Freddie Mac has released the results of its first Primary Mortgage Market Survey (PMMS) of 2011. The survey results showed lower mortgage rates for both long- and short-term rates, as the 30-year fixed-rate mortgage (FRM) averaged 4.77 percent with an average 0.8 point for the week ending Jan. 6, 2011, down from last week when it averaged 4.86 percent. Last year at this time, the 30-year FRM averaged 5.09 percent. The 15-year FRM averaged 4.13 percent with an average 0.8 point, down from last week when it averaged 4.20 percent. A year ago at this time, the 15-year FRM averaged 4.50 percent.
“Mortgage rates began the new year a little lower this week and remained below those at the start of 2010, which should help aid the recovery in the housing market," said Frank Nothaft, vice president and chief economist of Freddie Mac. “Low mortgage rates are an important factor in housing affordability, which in November was the highest since records began in 1971, according to the National Association of Realtors (NAR). Not surprisingly, the Realtors also reported that pending existing home sales rose for the second consecutive month in November to the strongest pace since April when the homebuyer tax credit expired. More recently, mortgage applications for home purchases at the end of 2010 were roughly running at the same rate as the beginning of the year, according to the Mortgage Bankers Association.”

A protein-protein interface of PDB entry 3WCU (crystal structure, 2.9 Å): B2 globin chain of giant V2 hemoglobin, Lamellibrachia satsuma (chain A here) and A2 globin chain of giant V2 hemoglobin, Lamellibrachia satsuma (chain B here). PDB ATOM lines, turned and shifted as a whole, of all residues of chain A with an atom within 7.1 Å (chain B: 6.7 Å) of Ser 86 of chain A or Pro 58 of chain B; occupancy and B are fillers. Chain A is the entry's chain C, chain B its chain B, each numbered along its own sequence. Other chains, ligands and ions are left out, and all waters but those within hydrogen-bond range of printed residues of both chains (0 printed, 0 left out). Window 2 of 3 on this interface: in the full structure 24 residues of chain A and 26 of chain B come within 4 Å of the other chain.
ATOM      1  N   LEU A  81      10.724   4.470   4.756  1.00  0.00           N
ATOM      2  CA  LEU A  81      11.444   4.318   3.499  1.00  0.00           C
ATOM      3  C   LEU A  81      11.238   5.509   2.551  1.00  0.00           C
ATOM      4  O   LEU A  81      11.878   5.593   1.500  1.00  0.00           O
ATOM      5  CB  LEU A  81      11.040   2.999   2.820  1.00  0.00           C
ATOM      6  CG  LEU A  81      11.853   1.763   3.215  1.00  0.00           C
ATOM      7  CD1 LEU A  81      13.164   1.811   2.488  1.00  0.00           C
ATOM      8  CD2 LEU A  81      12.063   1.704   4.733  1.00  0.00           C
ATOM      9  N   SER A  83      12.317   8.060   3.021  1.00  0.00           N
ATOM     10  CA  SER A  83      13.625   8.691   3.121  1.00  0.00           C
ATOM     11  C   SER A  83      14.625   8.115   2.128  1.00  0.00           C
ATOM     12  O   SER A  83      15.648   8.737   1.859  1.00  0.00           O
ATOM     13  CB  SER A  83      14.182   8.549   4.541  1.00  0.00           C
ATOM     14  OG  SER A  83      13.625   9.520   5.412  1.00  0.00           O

The five-year Treasury-indexed hybrid adjustable-rate mortgage (ARM) averaged 3.75 percent this week, with an average 0.7 point, down from last week when it averaged 3.77 percent. A year ago, the five- year ARM averaged 4.44 percent. The one-year Treasury-indexed ARM averaged 3.24 percent this week with an average 0.6 point, down from last week when it averaged 3.26 percent. At this time last year, the one-year ARM averaged 4.31 percent.
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